we can nonetheless optimize, because we can reason about some of
the uses together or prove that there aren’t any other uses,
then okay, maybe we see that there’s an int<->pointer conversion.
But translating this to
inttoptr should be, at
worst, overly conservative; it’s not unsound, for reasons I’m
about to get into.
Second, adding casts through an integer type is always valid.
Doing so might block the optimizer, but it doesn’t break semantics.
If I have a program that does e.g
*px = 15, and I change it to
*(int*)(intptr_t)px = 15, my program has become well-defined
in strictly more situations: in any case, there must be valid
px for this not to be UB, but previously
have had the wrong provenance, and now it never does as long as
the provenance for that storage has previously escaped.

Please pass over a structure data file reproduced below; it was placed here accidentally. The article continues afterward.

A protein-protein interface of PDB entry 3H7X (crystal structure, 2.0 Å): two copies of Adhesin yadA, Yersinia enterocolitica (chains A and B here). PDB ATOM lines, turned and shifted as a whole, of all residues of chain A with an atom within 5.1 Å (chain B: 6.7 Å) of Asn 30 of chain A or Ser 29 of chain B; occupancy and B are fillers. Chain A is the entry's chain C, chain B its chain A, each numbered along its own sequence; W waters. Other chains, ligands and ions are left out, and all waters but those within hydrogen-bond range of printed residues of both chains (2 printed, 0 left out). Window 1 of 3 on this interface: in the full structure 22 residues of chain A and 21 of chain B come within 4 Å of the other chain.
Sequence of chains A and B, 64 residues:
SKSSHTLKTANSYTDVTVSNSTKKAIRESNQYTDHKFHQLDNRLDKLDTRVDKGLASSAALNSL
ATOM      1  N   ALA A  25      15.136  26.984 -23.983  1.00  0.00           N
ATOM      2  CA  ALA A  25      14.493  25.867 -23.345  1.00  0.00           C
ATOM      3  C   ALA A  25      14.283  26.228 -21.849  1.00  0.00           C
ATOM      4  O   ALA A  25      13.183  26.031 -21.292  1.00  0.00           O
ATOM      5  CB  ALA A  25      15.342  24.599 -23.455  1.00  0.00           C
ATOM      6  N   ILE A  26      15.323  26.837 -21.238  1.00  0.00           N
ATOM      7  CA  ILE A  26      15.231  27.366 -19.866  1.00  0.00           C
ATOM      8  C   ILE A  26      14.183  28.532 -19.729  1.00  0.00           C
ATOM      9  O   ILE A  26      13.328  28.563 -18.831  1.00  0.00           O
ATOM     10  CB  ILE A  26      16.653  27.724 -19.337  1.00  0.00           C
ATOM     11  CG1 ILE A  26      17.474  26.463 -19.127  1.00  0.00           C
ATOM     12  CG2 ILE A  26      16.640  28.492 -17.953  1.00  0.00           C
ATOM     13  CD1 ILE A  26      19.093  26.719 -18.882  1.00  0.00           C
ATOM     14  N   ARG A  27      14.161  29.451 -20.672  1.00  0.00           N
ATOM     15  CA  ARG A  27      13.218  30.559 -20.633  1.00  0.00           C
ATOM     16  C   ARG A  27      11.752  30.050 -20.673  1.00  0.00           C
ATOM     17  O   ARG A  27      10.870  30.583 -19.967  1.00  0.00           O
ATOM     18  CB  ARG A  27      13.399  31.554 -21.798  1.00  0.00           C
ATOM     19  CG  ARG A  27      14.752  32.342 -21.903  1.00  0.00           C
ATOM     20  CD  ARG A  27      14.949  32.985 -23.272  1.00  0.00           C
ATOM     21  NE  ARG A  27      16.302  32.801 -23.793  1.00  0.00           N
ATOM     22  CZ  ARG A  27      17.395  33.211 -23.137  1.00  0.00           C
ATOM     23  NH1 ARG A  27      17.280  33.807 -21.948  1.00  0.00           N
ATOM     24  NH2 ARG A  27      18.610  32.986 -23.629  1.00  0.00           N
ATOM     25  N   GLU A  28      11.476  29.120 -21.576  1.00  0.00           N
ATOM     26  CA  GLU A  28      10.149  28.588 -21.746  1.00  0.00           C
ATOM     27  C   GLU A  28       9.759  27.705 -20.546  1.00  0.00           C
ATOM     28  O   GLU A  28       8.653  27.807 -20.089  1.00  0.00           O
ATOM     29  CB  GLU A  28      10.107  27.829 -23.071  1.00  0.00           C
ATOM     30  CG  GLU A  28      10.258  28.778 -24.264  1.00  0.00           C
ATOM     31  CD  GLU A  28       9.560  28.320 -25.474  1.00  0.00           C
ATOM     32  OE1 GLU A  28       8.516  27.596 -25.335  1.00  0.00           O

If we find that we’re generating too many unnecessary casts
through integer types and it’s really blocking the optimizer too
much, then we should consider the best solutions to those problems
as they arise. It may be the case that we need a better solution
for type conversions introduced through manual memcpy-like code
so that we maintain the original provenance instead of adding
explicit int<->pointer conversions that launder provenance.
I don’t know that byte types are the best solution to that, but
we can consider them.
But this whole conversation about byte types seems to be coming
at it the wrong way around. We need to be centering the first
set of problems around int<->pointer casts.